comscoreBreast Cancer Risk and Race

Breast Cancer Risk and Race

Lola Fayanju, MD, explains breast cancer risk assessment tools, why they might not accurately predict risk for Black women and women of color, and how these women can develop a screening plan with their doctors.
Sep 17, 2020
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In addition to treating people with breast cancer surgery, Dr. Fayanju’s research interests include using big data and sophisticated analyses to reduce disparities in outcomes after breast cancer diagnoses and to improve the value of breast cancer care. When she was a general surgery resident at Washington University in St. Louis, her research found that women treated by safety-net primary care doctors in the greater St. Louis area were more likely to be diagnosed with more advanced-stage breast cancer than women who had private insurance. She also looked at the reasons behind this disparity, and her work led to an overhaul of the referral process for underserved women in the St. Louis area.

In a June 2020 New England Journal of Medicine article, at least two widely used tools estimating breast cancer risk have been found to offer lower risk estimates for women of color.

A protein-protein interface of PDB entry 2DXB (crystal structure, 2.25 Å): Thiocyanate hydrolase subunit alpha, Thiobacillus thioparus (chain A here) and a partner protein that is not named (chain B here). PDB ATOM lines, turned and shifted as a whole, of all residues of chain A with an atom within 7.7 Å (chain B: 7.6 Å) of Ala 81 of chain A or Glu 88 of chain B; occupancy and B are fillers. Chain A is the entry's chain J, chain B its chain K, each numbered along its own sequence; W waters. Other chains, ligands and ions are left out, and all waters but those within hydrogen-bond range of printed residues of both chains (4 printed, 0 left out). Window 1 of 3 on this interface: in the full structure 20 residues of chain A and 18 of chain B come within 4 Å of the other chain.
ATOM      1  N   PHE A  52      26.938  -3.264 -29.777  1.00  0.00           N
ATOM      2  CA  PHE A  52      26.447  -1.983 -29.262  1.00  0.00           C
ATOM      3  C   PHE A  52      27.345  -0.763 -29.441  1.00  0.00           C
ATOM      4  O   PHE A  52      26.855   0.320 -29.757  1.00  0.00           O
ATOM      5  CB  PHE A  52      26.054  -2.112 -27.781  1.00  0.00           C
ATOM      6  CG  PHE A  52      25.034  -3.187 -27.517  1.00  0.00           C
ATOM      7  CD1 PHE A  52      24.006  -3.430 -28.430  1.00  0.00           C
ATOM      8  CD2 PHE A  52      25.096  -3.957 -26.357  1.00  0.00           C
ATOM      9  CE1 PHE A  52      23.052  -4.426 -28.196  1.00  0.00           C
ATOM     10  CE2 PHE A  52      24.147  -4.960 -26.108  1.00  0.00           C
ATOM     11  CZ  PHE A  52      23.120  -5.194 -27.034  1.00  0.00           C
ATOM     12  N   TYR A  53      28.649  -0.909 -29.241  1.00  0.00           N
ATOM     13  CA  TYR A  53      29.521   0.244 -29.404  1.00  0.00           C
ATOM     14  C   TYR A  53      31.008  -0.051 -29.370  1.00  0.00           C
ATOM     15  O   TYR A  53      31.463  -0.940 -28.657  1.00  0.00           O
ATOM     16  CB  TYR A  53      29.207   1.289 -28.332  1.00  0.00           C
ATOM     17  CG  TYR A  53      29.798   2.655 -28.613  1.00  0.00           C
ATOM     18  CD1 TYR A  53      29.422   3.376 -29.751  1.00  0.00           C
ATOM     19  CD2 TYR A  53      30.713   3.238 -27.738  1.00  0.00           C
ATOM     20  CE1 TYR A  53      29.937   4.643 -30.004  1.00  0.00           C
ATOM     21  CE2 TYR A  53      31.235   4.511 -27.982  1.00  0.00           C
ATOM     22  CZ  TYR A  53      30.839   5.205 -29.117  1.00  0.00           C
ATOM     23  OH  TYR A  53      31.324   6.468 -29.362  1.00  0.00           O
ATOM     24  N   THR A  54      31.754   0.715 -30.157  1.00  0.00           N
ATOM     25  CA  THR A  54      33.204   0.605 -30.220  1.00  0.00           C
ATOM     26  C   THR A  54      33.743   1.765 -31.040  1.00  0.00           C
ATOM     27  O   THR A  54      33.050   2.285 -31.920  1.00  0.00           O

Listen to the podcast to hear Dr. Fayanju explain:

  • how these tools were created

  • why an artificially lower risk of breast cancer can be harmful for women of color

  • the factors that she thinks need to be incorporated into risk calculators for minority women

  • how women of color can accurately figure out their risk of breast cancer and develop an appropriate screening plan with their doctor

About the guest
 
Lola Fayanju headshot
Oluwadamilola "Lola" Fayanju, MD, MA, MPHS, FACS

Dr. Fayanju is the Helen O. Dickens Presidential Associate Professor and chief of breast surgery at Penn Medicine, the University of Pennsylvania Health System in Philadelphia, PA

— Last updated on January 31, 2022, 4:28 PM

 
 
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